Caveat: The “deskew” operation in the GIMP script only works on Windows computers due to its dependence on “deskew.exe”. If you use Apple or Linux this step will be silently skipped, and the rest of the script will work.
[2013-05-16 Update: the GIMP script can now handle TIF files as well]
[2014-10-02 Handles reading .tiff and .jpeg extensions too. Output dpi set to 600.]
[2016-02-14 The GIMP script has been revamped, with new functions as well as a bugfix for non-white backgrounds. Works for all OS’es!]
Just like you, I also have old photo albums at home. Albums with family photographs, glued to paperboard pages. And you also probably want to have them in digital format – e.g. to share with family members, to protect them from degradation and loss, or just for your digital library.
Work these last few weeks was crazy, and I have yet to tell you about my experiences with the Nikon D600, of which I am now a very satisfied owner.
But since I got this camera, two weeks ago, a major thorn in my side was the official lack of support for it in Adobe Lightroom, my main photo editing / workflow software. It was possible to get around this by tricking Lightroom into thinking the images came from a D800, but this was a schlep and no ideal way to deal with it.
Since yesterday, Lightroom 4.2 is available, and adds supports for 22 new cameras, including the following important mainstream models such as:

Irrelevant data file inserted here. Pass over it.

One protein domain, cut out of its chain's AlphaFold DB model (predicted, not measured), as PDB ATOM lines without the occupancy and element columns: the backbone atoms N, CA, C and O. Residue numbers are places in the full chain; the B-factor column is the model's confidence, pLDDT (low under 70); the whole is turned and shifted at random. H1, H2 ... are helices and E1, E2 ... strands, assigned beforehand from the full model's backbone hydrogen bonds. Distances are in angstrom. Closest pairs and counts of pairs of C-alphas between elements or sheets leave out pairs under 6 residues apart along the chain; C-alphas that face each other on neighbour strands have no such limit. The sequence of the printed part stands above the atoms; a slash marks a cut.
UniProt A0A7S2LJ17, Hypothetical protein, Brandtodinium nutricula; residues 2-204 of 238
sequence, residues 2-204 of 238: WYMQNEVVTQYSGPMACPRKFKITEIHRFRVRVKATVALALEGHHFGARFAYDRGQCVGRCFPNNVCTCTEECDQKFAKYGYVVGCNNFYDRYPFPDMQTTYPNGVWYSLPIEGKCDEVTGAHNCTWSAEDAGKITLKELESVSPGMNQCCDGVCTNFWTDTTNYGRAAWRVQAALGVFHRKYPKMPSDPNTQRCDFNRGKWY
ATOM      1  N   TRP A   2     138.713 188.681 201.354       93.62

- Canon EOS 650D / Rebel T4i
- Canon EOS M
- Nikon 1 J2
- Nikon D600*
- Panasonic DMC-LX7
- Pentax K-30
- Sony Alpha NEX-5R
- Sony Alpha NEX-6
- Sony Alpha SLT-A99V
* Nikon claims that D600 support is preliminary, meaning that there might be small inaccuracies in e.g. white balance that need to be corrected manually.
If you’re still undecided and know that you could use it, yes: I can definitely recommend buying Lightroom. The amount of time it has saved me is worth much more than its cost. Currently retailing at $130 it is cheaper than almost any DSLR lens, and it will add more to the quality of your photo’s than a lens of that price. There are freeware alternatives out there, and I’ve used many of them. In the end I prefer using a single and reliable piece of software over many loose and vendor-specific tools.